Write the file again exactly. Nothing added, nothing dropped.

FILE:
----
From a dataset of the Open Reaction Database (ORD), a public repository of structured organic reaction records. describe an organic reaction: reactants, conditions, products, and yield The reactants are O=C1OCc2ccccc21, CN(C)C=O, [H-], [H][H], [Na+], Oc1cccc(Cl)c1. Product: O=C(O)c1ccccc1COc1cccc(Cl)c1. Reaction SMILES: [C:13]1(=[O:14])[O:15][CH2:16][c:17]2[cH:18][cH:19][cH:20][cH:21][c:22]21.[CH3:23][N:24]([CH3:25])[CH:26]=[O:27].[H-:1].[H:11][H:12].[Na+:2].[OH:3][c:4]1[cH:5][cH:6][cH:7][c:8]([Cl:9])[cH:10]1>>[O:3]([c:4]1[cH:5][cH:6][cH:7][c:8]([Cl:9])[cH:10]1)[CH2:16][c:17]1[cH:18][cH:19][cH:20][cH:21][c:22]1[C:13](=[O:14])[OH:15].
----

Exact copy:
From a dataset of the Open Reaction Database (ORD), a public repository of structured organic reaction records. describe an organic reaction: reactants, conditions, products, and yield The reactants are O=C1OCc2ccccc21, CN(C)C=O, [H-], [H][H], [Na+], Oc1cccc(Cl)c1. Product: O=C(O)c1ccccc1COc1cccc(Cl)c1. Reaction SMILES: [C:13]1(=[O:14])[O:15][CH2:16][c:17]2[cH:18][cH:19][cH:20][cH:21][c:22]21.[CH3:23][N:24]([CH3:25])[CH:26]=[O:27].[H-:1].[H:11][H:12].[Na+:2].[OH:3][c:4]1[cH:5][cH:6][cH:7][c:8]([Cl:9])[cH:10]1>>[O:3]([c:4]1[cH:5][cH:6][cH:7][c:8]([Cl:9])[cH:10]1)[CH2:16][c:17]1[cH:18][cH:19][cH:20][cH:21][c:22]1[C:13](=[O:14])[OH:15].